Growing up in the rural midwestern United States plays a significant role for me concerning this topic. I bore witness to (and myself experienced) my peers struggling to identify their personal “vocational callings” that they were apparently destined to discover. The stress began by age fourteen in our “Career Paths” course and is sure to continue to haunt a significant amount for the rest of their lives. The people who are middle-aged and hate their jobs may think that they just haven’t/never will discover their “true purpose”, or consider their jobs to be a means to an end so that they may enjoy their material goods that bring them happiness. They may believe that they are serving God by acting as cogs that move along the capitalist machine.
The idea of a “vocational calling” is reminiscent of the divine right of monarchs; their places were predetermined by God himself, and to question their right to throne was to question the most supreme being. One difference being that instead of living a life of luxuries, an Appalachian man views it as his duty to work in the coal mines or a woman believes that her duties do not go beyond the household. They are restricted rather than liberated by their “callings”. Both the rich and the poor are to think that their assigned duties are just, as they were decided by God. And a devout Christian is not to question God.
If this concept also supported the Feudal system, then perhaps is it largely a Christian creation rather than a capitalist creation?
Is there something inherently different about modern capitalism that will allow “vocational callings” to quietly support its system for a longer duration than Feudalism?
“There is no document of civilization that is not at the same time a document of barbarism.”
― Walter Benjamin
― Walter Benjamin
It may be that the article touches the subject in a superficial and whimsical way, but in my perspective this kind of "business" practices are very telling in the sense that they are one more manner in which the utmost commodification of everyday life shows itself.
One can argue that suicide it's the ultimate act of resistance that workers are forced to do by a relentless pressure to be competitive, effective and productive from the labor market. If the exploitation and oppression extends to every aspect of a person's life and labor and leisure are no longer separate spheres and don't have separate spaces in a given society thus the reification process is so complete and profound that it causes individuals to kill themselves, to make the ultimate act of resistance against the social relations of production that dominate their society, if theirs symbolical existence as human beings is denied by contemporary capitalism and its dominant ideology, then they denied their physical existence as well.
But how do capitalism deals with this symptomatic act of its own effects in human beings?
It converts it in a effectivity/productivity problem and develops workshops to try to "fix" it. The process has gone as far as that even death is a commodity, one that can be sold even to the subjects whose death is being dramatized. Using their own death to scare workers into not dying in the name of productivity.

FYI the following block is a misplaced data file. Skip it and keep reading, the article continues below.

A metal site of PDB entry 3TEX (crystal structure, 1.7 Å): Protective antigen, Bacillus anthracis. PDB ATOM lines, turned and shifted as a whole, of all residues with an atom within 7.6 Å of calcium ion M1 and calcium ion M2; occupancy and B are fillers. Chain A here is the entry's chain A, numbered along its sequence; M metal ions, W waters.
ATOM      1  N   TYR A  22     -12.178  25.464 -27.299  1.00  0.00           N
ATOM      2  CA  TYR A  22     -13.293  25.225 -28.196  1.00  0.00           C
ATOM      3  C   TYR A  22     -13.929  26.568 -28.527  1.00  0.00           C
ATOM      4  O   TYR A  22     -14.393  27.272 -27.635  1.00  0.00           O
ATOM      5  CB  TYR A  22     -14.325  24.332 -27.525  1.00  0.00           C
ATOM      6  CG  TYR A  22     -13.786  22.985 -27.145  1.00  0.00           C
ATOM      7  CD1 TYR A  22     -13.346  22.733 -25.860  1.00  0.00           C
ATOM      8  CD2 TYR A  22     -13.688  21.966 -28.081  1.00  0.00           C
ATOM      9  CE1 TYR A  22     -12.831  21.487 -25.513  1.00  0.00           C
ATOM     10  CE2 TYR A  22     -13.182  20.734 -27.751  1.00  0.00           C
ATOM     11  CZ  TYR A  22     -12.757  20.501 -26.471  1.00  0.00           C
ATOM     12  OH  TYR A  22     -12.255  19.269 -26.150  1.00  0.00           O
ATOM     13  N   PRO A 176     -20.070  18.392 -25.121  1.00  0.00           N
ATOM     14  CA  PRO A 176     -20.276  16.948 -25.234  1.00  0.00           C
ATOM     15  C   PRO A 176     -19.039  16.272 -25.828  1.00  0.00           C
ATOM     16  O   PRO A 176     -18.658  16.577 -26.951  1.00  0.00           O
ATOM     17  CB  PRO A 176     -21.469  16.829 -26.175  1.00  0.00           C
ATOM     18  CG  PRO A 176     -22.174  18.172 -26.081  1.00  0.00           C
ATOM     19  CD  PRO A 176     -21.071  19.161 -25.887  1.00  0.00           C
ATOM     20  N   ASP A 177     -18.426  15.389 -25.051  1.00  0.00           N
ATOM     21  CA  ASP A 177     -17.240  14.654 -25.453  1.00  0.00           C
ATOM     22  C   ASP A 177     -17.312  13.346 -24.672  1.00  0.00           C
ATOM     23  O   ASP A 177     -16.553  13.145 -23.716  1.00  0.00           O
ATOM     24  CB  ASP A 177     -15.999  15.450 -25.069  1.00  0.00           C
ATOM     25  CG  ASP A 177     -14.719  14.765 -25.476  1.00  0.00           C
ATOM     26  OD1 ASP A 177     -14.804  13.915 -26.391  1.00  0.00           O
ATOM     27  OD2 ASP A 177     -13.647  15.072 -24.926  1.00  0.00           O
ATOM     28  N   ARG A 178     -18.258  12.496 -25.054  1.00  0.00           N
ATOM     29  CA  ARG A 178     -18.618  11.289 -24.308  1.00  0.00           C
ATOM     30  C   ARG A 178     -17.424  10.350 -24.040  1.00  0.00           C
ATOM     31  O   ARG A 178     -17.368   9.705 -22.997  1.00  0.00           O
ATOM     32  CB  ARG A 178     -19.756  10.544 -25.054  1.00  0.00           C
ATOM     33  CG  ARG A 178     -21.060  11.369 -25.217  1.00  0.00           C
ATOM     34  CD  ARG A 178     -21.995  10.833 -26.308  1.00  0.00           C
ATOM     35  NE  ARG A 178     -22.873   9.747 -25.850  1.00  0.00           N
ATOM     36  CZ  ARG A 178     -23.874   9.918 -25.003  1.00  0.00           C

Not to say anything about the ex-funerary worker that found a new niche to explode. What a entrepreneur he must be.
It's also very telling that this happens mainly in one of the Southeast Asian tigers, one of the countries used as an example of successful capitalism-based development, if this is what it looks like that's very worrying.
In Webers’s discussion of the origin of the “spirit of capitalism” or “modern spirit of capitalism”, he cloaks his own understanding from the reader in the beginning, eluding to the fact that they are not able to comprehend it yet without further explanation. The word “spirit” can hold many meanings such as a religious or guiding principles. However it seems this “spirit” and its “origins” he aims to unveil, could in some ways be viewed as the epistemology of capitalism, which may in fact be his intent. Capitalism itself is most commonly thought of as an economic system, or a concept which guides the western world’s financial life, not necessarily a way of being or understanding. In his examples of Benjamin Franklin’s writing, Weber points out how Franklin promotes certain virtues and ethos that accompany capitalism of that time, not just a simple drive to create more money out of money. Franklin particularly promotes the concepts of time equating money and maintaining good credit, both of which are still very relevant concerns in capitalism today. Employees are paid an hourly wage and maintaining good credit is extremely important. Franklin also justifies his ideas with religion, quoting the bible to showcase that so long as wealth was obtained legally, its accumulation served to empower and individual and did not break a religious tenant. Weber summaries this section with his conclusion that these values are still present in the capitalism of today and that they represent the basis of capitalistic culture.
· After reading the second article for this week, I am torn between how to interpret Weber's “spirit”. In my original interpretation, I felt he was describing it more as an epistemology, however Appaduraian, sees it as more of a more informal overarching moral. I suppose my question to the class may be which they feel the “spirit” more accurately translates to, or if it fits a different interpretation.